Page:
Waste and Biomass Valorization

, Volume 7, Issue 6, pp 1397–1408 | Cite as

Biogas Production from Waste Microalgal Biomass Obtained from Nutrient Removal of Domestic Wastewater

  • Ozgul Calicioglu
  • Goksel N. DemirerEmail author
Original Paper


In this study, a semi-continuous photobioreactor was operated for the investigation of nutrient removal efficiency of a unialgal culture, Chlorella vulgarıs. Maximum nitrogen and phosphorous removal efficiencies of 99.6 and 91.2 % were achieved in the photobioreactor. The microalgal slurry obtained from the effluent of the photobioreactor was subjected to biochemical methane potential assay, after application of heat, autoclave, and thermochemical pretreatments to improve anaerobic digestibility and biogas production. Evaluation of pretreatment options indicated that heat pretreatment is the most efficient method in terms of enhancing anaerobic digestibility, at the chemical oxygen demand (COD) loading of 19 ± 0.5 g L−1. This method increased the methane yield by 83.0 %, from 223 to 408 mL CH4 g VS added −1 , compared to untreated microalgal slurry reactor with the same COD value. Among reactors with 35 ± 1.5 g L−1 initial COD concentration, autoclave-pretreated microalgal slurry was found to yield the highest methane value of 356 mL CH4 g VS added −1 , which was 43.0 % higher than the value observed in the reactor fed with untreated microalgal slurry. The thermochemical pretreatment caused production of inhibitory compounds and resulted in lower biomethane production and COD treatment values, compared to untreated microalgae. Outcomes of this study reveal that coupled micro-algal and anaerobic biotechnology could be a sustainable alternative for integrated nutrient removal and biofuel production applications.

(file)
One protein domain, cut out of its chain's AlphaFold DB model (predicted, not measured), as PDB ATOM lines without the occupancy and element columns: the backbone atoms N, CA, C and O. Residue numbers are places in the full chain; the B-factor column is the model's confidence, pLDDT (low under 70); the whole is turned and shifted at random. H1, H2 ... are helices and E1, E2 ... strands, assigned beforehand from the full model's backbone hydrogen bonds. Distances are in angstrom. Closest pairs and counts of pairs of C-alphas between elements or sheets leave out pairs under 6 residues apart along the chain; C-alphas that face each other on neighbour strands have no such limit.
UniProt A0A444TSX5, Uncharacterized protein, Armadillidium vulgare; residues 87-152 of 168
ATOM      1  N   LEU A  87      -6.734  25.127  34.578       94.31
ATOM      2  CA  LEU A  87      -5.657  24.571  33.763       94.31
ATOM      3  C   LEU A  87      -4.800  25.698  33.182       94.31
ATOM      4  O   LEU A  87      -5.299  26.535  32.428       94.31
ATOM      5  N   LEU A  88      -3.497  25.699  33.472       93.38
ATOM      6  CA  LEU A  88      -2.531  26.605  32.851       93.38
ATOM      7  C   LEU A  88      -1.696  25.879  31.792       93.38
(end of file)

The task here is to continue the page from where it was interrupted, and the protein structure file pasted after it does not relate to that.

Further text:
Chlorella vulgaris Photobioreactor Anaerobic digestion Biogas Pretreatment 



Basal medium


Biochemical methane potential




Chemical oxygen demand


Dissolved oxygen


Gas chromatograph


High performance liquid chromatography




Sodium hydroxide


Free ammonia


Ammonium ion




Nitrate ion




Optical density




Photosynthetically active radiation (nm)


Phosphate ion




Soluble chemical oxygen demand


Semi-continuous cultivation photobioreactor


Substrate-to-inoculum ratio


Total ammonifiable nitrogen


Total chemical oxygen demand


Total Kjeldahl nitrogen


Total nitrogen


Total phosphorus


Total solids


Total suspended solids


Volatile fatty acids


Volatile dissolved solids


Volatile solids


Volatile suspended solids


Volume of gas per volume of broth per minute


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Copyright information

© Springer Science+Business Media Dordrecht 2016

Authors and Affiliations

  1. 1.Department of Civil and Environmental EngineeringThe Pennsylvania State UniversityUniversity ParkUSA
  2. 2.Department of Environmental EngineeringMiddle East Technical UniversityAnkaraTurkey

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